When two or more parties enter into a contractual agreement, they agree to abide by the terms of the contract, including understanding that breaching the contract could result in injury and losses. It is important that any individual entering into a contract seek the guidance of a legal professional before placing their signature on the document. Because the law allows for specific remedies if one party is injured due to a breach of contract, the financial implications of a contractual agreement can be significant.
Several legal remedies can be pursued if a contract is breached, so it is important that attorneys working on a breach of contract case understand each remedy and how it is applied under state law. The most common legal remedies are:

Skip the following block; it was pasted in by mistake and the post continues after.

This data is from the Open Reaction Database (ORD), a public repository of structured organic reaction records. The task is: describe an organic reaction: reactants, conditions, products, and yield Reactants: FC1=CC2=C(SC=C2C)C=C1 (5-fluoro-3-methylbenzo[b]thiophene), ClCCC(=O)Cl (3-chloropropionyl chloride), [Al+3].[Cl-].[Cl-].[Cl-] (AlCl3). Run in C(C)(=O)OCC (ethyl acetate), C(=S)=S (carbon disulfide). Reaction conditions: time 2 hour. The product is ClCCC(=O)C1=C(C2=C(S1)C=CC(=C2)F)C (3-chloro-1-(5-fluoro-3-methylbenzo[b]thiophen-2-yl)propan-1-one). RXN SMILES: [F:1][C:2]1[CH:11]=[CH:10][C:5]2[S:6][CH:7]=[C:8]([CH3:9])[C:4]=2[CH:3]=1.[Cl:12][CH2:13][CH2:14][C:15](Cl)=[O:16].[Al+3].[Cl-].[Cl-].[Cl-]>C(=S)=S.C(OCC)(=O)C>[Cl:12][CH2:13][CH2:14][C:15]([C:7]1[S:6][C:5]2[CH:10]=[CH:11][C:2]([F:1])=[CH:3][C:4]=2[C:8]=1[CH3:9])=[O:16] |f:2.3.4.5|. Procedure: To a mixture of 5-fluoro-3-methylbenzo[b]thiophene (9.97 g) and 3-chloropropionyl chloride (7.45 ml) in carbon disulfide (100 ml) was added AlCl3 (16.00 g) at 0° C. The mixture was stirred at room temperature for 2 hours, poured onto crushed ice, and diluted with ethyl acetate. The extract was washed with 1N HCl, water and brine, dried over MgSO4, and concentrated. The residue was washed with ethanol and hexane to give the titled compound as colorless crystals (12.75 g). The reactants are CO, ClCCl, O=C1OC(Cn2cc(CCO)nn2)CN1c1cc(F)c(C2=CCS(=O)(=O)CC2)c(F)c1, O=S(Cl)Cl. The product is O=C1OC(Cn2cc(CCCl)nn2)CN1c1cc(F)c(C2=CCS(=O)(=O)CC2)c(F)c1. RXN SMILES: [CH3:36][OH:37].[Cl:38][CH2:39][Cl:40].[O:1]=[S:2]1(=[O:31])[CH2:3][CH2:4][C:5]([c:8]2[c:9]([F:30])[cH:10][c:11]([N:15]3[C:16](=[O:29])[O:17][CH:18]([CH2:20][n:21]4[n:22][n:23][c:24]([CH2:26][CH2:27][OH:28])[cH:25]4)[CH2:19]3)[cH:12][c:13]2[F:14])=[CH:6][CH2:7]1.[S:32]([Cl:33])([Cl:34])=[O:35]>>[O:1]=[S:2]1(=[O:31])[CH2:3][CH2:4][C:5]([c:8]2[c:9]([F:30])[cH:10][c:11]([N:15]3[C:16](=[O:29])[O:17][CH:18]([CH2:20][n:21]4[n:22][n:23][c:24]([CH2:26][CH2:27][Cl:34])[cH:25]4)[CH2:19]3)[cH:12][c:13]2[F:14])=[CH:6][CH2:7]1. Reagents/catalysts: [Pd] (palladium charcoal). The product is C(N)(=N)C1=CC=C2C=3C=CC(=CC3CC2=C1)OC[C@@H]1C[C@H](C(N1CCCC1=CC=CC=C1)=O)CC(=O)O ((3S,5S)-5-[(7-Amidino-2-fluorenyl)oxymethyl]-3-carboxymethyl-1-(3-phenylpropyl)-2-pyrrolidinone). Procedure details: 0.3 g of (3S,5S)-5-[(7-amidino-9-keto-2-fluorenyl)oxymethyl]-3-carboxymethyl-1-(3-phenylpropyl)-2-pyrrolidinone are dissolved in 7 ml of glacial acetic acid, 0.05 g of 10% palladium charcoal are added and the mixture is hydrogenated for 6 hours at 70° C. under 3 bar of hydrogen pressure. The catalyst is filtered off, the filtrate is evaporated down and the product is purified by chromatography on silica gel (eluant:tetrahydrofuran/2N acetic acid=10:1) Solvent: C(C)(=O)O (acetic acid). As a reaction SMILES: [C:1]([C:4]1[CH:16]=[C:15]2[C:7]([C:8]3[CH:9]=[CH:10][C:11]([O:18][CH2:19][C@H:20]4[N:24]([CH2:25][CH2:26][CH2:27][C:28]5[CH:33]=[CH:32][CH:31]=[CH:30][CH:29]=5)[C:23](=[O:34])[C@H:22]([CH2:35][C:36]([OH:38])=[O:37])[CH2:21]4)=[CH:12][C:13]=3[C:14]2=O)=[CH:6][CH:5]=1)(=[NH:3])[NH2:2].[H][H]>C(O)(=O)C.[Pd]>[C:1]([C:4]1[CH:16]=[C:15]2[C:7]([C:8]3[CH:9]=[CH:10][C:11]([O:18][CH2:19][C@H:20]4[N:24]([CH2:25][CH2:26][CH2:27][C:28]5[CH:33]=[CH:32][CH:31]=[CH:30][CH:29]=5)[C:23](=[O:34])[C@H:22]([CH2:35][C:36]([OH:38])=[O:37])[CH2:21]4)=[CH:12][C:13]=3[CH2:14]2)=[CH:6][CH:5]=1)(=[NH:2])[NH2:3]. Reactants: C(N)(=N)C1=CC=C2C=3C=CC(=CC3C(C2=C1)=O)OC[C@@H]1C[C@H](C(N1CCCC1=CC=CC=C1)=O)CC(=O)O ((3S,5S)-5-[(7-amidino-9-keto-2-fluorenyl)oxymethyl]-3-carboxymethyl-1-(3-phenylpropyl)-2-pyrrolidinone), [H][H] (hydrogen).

- Compensatory Damages – Compensatory damages provide compensation to the injured party if a contract has been breached. In essence, compensatory damages are designed to return the injured party to a “whole” state.
- Punitive Damages – Punitive damages focus on punishing the breaching party, rather than solely on compensating the injured party. Punitive damages are less common in contract cases, however, if fraud is an issue, they may be ordered as a deterrent.
- Nominal Damages – Nominal damages are awarded to an injured party who has not suffered monetary losses, but who the judge feels should be rewarded for being on the right side of the breach. Nominal damages are less common in contract cases unless there is also a breach of tort law.
- Restitution – Restitution is a remedy that may fall in both categories of legal and equitable remedies. The purpose of restitution is to “restore” the injured party to a whole state, as they were before the injury occurred. In contract disputes, restitution often demands the party having breached the contract to restore or compensate the injured party to the extent of the contract terms.